Wednesday, April 24, 2019

Response Coordination


Maura officially remains a special agent of the U.S. Extinction Response Unit. Prior to being attached and operationally reporting directly to WICO she worked out of the USERU’s field office in Denver, developing local strategy options and helping identify their potential outcomes (the latter of which she was doing with the global strategy when I was summoned). Today we visited the field office, whose personnel have been tasked with coordinating the strategy’s execution in the Rocky Mountain states.

Regional Director Felicity Jonas greeted us warmly and then compared notes with Maura on the status of preparations for the roll-out. After the attack on WICO, USERU made educated guesses about that the final strategy would look like, with emphasis on the national strategy’s inputs, and yesterday finished a review comparing their guesses with the current version of the strategy. Sally had been particularly helpful in the review, which she was simultaneously doing with extinction response units in the other nations. 

“Our guesses were pretty close,” Jonas said as the briefing wrapped up. “Locally we have a couple dozen action items that we can address by the end of the month, no sweat. After that, and until the execution date, we’ll be enlisting public and local governments to refine the impact reduction criteria and translate them into activity plans on a granular level. Do you think you can help us with that, Maura?”

“That’s one of the reasons I’m here,” she replied, giving me a knowing look. “I’m expecting a full report on my team’s personal environmental assessment suggestions and related test plans by end-of-business today. I’ll review them tonight, and I’d like to get your take on them tomorrow morning.” She explained that individuals could use such approaches for high-level detection and assessment during the initial phase, while more technology intensive approaches would be applied to conditions expected to be too large or unsafe. “It will improve the overall efficiency, and give us critical feedback for developing the next version, which will eventually be dominant. For those reasons, we should test them as soon as possible. After you see what we’ve got, I’d like to brainstorm how we can leverage what you’re doing with the activity plans.”

“Agreed,” Jonas said. “Meanwhile, I’ll pass this up the chain of command to see if any other regions can get involved.”

“Will’s next blog post should make that easier,” Maura suggested.

After we left, she suggested we do some sight-seeing and talk about the next steps, beginning with the radical idea I mentioned in yesterday’s post.

As she drove us into the mountains, I gave her an overview. “It’s related to a discussion I had with Sally back on February 7. I know because last night I looked up a post that I wrote then. Ambassador Lazlo even commented on it the next day. People are reacting to their environmental conditions in some ways like other animals do. We’re so used to looking at big picture statistics that we don’t see how it can scale to everyday experience.”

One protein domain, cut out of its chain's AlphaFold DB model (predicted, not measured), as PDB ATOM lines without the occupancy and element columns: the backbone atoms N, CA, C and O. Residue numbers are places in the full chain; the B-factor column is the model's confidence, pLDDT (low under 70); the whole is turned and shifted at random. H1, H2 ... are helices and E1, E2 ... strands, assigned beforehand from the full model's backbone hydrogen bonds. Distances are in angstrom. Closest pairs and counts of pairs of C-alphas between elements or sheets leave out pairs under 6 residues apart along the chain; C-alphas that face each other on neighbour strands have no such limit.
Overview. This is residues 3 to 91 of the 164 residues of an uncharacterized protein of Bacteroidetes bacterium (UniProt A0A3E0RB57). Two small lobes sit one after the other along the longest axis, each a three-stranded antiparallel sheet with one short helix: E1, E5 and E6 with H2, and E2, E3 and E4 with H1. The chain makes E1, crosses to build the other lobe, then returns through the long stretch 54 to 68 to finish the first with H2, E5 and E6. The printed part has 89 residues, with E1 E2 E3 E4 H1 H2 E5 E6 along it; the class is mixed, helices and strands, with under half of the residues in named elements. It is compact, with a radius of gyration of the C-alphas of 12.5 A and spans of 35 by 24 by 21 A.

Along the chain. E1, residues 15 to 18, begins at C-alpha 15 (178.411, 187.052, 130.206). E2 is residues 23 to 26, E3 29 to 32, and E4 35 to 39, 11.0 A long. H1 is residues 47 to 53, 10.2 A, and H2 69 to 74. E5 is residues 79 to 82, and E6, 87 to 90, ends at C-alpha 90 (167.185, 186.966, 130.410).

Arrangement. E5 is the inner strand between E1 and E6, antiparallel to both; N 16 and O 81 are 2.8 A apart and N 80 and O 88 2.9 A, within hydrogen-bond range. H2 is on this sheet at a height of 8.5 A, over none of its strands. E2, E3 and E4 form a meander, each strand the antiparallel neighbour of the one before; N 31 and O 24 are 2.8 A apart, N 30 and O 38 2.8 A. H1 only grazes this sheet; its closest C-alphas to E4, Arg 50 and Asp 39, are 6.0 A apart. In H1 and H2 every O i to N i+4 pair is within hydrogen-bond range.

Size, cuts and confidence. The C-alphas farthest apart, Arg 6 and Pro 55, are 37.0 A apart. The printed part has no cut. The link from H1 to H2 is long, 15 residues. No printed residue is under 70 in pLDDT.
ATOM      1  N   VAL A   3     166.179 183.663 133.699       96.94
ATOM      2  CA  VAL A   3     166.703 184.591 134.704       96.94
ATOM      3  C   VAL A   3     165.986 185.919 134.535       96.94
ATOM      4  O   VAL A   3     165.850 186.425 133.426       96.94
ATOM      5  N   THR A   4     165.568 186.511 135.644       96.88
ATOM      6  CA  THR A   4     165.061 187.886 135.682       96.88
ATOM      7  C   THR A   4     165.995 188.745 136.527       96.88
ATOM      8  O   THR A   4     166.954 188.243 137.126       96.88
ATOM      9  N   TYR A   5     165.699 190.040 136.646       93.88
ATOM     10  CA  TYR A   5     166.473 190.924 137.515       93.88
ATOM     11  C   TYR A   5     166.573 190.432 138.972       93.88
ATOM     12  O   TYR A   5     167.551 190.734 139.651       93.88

I waited for a reaction. “You mean, people are the detectors?” she asked.

“You got it,” I confirmed. “When people lived in nature all the time they were doing exactly what we want to do, with nothing more than what they could carry. We evolved to routinely make environmental assessments just to survive. Clearly some of it is still happening, affecting how happy we are, how many children we have, and how long we each live. If you believe Sally’s statistics, it even affects how much we trade with each other.”

“But life expectancy is tied to technology,” she argued, “and the economy depends on who is trading with who.”

I had thought a lot about those questions before falling asleep. “We still get sick, even fatally so, which is a direct effect of the toxins we breathe, drink, and eat. As for the economy, the quality and distribution of resources are averaged out in the stats, but they don’t have to be.”

“You sound more like a scientist than a journalist every day,” she observed.

“I like to read as much as I like to write. Also, I have a lot of smart friends.” She smiled, but I was specifically thinking of someone else. “You know what? I think it’s time for you to meet one of those other friends.”

Reality Check

Near the end, Will was of course referring to the correlations between remaining ecological resources and the global variables he cited. In my simulations, I have not used specific distributions of resources but rather inferred them from historical trends, essentially treating populations as resource distribution detectors. In the characters’ quest to test, I’m basically presenting a case for testing the assumptions and results of the simulations on small scales.

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